Kathleen Clary Miller has written 300+ columns and stories for periodicals both local and national, and has authored three books (www.amazon.com/author/millerkathleenclary). She lives in the woods of the Ninemile Valley, thirty miles west of Missoula.
Heralding from the Emerald Isle was the single most important gold nugget of ancestry information my mother possessed. Generations ago, her mother’s relatives were indeed named McNamara—and straight off the boat. We never argued with her. In fact, the only person who tried to insert the undeniable British segment of our background into the conversation was my father’s mother, and I can only address this controversy in writing because they are both under the sod.
Every March, they drew swords over national cuisine. “British food is so bland,” was my mother’s retort to her mother-in-law’s curled lip at the sight of corned beef and cabbage. As if that traditional meal, which I dreaded like calves’ liver or Mrs. Paul’s fish sticks every Friday, wasn’t as tasteless as it gets.
“The grass is always greener,” my mother would point out when diagnosing my grandmother’s loyalty to Britain as some psychosis of superiority complex that motivated her to look down her nose at the country folk of Ireland. “But never more green that in Ireland, for sure!” The last part, spoken in a painfully exaggerated brogue.
And so the Protestant orange and the Catholic green waged subtle battle throughout the year, except on St. Patrick’s Day, when my mother’s pot of gold was always at the end of the day’s rainbow. With no equivalent British holiday to compete or even come close, she was in her Gaelic glory. Everything had to be Irish green, and I do mean everything: the obvious—placemats, napkins, cups, plates, plasticware, eggs and ham. But she carried the color a bit too far.
The tuna in my green-bread sandwich was pale lime. The hot dog injected with green dye giving it a sickly grey tone startled my friends. Irish Spring bar-soap found its way into every bathroom—she would travel the rooms of our house and replace it all—and even my sheets were suddenly shamrocked. Just for the one day that she sipped Irish coffee instead of her usual black.
“I don’t know,” she would answer when, as little girls, my sister and I would query as to the perpetrator of this sudden household greening. “It must have been the leprechauns.” My father used that excuse for his entire life, whenever he forgot or misplaced something; when you’re Irish, there’s always somebody else to blame. That’s blarney—the gift of glittering gab and ever-ready rationalization.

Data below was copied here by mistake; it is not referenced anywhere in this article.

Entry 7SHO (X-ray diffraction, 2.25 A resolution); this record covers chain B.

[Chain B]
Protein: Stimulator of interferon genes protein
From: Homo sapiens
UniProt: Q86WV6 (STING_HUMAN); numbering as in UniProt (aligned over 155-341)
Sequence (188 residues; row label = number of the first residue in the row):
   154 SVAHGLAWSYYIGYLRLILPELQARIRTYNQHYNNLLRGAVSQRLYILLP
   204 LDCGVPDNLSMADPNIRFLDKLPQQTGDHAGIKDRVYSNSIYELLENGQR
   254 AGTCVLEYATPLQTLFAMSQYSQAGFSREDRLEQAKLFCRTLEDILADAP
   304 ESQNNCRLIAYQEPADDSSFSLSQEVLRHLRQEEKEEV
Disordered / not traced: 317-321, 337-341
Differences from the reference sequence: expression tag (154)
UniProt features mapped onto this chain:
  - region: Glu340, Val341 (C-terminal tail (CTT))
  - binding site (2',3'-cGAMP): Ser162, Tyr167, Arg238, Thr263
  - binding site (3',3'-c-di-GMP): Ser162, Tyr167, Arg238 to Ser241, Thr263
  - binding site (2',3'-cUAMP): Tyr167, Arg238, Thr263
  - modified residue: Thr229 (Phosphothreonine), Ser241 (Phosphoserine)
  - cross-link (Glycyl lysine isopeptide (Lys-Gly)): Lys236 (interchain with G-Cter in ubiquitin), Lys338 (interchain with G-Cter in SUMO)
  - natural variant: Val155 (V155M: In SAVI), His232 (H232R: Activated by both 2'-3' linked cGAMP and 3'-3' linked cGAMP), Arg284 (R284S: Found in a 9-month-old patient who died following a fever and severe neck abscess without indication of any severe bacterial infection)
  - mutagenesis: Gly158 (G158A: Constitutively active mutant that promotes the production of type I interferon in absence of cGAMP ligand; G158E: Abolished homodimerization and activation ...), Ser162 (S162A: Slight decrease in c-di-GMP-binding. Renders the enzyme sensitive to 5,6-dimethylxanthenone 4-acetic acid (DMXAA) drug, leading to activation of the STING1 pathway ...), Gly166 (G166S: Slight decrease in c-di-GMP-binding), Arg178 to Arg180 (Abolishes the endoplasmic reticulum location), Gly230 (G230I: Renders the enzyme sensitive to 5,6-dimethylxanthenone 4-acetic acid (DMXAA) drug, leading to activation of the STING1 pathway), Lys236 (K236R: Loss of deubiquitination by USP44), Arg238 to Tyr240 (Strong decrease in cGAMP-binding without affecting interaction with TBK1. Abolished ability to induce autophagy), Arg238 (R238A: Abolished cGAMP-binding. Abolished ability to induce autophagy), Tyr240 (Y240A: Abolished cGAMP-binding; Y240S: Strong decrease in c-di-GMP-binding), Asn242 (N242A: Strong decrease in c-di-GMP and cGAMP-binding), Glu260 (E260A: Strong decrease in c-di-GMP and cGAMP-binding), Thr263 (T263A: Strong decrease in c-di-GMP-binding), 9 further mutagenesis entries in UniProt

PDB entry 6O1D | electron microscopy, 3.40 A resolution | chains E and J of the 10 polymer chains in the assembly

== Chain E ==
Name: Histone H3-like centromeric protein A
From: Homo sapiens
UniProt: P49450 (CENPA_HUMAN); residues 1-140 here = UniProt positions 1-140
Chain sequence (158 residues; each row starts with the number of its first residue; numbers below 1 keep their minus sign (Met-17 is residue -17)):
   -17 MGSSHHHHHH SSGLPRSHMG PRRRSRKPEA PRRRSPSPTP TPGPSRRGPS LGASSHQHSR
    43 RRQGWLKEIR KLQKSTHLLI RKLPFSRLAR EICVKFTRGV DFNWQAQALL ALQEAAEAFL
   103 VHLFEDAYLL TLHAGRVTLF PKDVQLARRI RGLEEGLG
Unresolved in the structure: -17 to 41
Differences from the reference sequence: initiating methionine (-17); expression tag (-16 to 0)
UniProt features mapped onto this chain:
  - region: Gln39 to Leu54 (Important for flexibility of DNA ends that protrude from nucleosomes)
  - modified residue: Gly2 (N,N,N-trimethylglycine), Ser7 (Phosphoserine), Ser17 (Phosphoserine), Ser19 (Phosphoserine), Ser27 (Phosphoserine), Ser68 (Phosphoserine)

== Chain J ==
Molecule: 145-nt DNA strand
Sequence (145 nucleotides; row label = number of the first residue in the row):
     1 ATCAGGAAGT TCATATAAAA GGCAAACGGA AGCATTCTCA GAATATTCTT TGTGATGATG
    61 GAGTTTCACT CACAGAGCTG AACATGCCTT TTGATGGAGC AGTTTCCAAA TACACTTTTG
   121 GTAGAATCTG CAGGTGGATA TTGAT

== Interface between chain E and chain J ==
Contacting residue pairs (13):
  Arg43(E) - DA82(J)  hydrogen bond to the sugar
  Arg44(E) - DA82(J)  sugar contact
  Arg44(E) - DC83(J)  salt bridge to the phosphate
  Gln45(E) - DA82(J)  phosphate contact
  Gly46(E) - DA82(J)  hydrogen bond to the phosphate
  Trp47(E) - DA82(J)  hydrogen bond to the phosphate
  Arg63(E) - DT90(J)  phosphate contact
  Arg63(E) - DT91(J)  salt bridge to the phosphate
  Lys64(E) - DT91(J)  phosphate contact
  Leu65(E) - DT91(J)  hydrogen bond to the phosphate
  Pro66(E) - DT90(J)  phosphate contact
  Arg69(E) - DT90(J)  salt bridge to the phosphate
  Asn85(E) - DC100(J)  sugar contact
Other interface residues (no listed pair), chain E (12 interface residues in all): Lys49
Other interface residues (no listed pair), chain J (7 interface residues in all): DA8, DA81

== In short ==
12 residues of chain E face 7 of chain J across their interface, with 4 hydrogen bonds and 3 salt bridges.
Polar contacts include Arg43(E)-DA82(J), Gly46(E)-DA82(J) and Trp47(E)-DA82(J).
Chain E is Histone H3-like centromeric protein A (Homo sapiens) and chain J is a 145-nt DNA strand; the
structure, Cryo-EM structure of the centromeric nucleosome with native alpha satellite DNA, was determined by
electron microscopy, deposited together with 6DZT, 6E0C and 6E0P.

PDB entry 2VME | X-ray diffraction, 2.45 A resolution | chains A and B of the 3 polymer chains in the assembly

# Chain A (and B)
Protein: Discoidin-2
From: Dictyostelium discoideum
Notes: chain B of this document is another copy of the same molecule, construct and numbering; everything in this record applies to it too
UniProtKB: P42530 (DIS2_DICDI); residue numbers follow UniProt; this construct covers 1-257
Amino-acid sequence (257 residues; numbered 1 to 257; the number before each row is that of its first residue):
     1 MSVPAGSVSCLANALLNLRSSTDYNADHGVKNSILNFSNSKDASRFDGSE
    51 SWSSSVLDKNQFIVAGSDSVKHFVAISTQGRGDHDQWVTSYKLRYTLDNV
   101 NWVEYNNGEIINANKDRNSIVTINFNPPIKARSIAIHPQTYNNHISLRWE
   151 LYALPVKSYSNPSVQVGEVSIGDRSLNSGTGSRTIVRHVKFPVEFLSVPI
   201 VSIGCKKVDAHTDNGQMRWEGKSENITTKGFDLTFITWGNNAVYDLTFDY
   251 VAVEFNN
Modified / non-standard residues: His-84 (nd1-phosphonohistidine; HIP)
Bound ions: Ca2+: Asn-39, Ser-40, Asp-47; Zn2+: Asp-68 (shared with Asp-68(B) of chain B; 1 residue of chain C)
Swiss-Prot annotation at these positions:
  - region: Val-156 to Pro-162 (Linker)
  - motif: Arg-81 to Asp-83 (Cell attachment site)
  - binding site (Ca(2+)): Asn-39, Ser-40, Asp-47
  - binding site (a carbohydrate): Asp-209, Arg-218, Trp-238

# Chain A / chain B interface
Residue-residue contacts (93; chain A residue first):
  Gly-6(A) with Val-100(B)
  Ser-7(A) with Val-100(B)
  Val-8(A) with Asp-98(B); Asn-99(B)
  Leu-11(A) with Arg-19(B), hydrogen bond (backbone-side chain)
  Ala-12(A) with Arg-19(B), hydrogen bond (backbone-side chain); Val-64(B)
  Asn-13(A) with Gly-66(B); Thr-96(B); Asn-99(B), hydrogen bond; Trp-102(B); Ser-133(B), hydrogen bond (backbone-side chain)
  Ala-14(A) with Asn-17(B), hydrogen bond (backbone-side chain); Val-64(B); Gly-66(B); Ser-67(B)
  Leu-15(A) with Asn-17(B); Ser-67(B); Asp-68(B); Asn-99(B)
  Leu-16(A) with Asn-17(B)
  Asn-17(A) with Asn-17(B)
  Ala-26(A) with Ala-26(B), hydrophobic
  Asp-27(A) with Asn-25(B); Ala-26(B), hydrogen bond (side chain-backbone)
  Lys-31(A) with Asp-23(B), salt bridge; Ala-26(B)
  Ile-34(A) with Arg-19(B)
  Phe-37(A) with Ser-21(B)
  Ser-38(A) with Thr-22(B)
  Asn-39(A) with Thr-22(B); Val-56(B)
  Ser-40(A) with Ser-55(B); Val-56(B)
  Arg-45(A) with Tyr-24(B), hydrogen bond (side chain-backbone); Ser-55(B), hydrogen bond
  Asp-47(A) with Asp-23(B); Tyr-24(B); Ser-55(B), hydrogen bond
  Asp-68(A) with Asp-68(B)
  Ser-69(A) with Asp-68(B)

March 17th was my mother’s day to howl, and if it fell on a school day, I had to monitor my lunchbox before I revealed its contents. Her light was green—go for it— but all my flags flashed red: here comes the embarrassment; I had to hide the green doilies, shamrock glitter, and thermos of milk whose grassy hue resembled some sort of river pollution.
To and from school I shrunk in the back seat of our station wagon: cardboard shamrocks blanketed the windows and shiny green ribbon streamers trailed from the antenna. Kiss me, I’m Irish her one-day bumper sticker read. Seated behind the wheel was none other than Mother Ireland, decked from head to toe in the national color—right up to her eyeglass frames. Clovers and claddaughs abounded—on ear lobes, around neck, on shoes, circling wrists and ankles. No remnant was left of the red, white, and blue she wore and decked us in on every other day of the year we weren’t in school uniform. On free-dress days such as this, America and Ireland were her only motivation for getting us dressed in the morning.
Part of the March 17th day’s ritual was to take the longer route home after school and cruise past the McMillan’s house on St. John Avenue just so she could say it.
“They’re shanty Irish; we’re lace curtain,” she scorned, contrasting Patrick McMillan’s staggeringly drunken behavior at every social gathering with her saintly demeanor even while slightly tipsy.
Then came the icing on the cake: since my younger sister had been born just a few days prior to Christmas, my mother ingeniously revamped and decided her entrance into this world had actually occurred nearer to conception on St. Paddy’s Day, thus insuring the birthday party and presents would be separated from the Santa onslaught. As if it weren’t humiliation enough to wade through green pancakes and what used to be orange (now more like lime) juice for breakfast, then on through the fully decorated lunch box and ride home while horns honked in passing, now I had to endure the after-school party for a younger sister.
Giant plastic leprechauns on sticks were impaled in our lawn, shocking pistachio colored crepe paper sagged from the oak-tree branches, and mama hired a local marionette master to put on an entirely Irish puppet show, complete with clogging. Naturally, all the food was eerily off-color, so children in attendance weren’t exactly reaching for it, but my mother was oblivious, humming “Mrs. Murphy’s Chowder” in the kitchen, happy as a Celtic clam.
Needless to say, I vowed never to commit such culinary crimes with my own children. But then they came and that day came, and wild horses couldn’t have prevented me from tipping all the furniture on end the night of March 16th after my daughters went off to bed. In the morning, I gasped, told them the leprechauns must have done it, and then sat them down to say grace in front of green doilies and olive-cast pancakes, accompanied by my mother’s recipe for homemade Irish soda bread.
Faith and beggorah! I still feel a tap on the shoulder from the woman who bore me, every time the ancestral day dawns. I fasten on her earrings, slip her claddaugh medal around my neck, and dress from head to toe in the greenest green I own.
Kiss me; I’m Irish.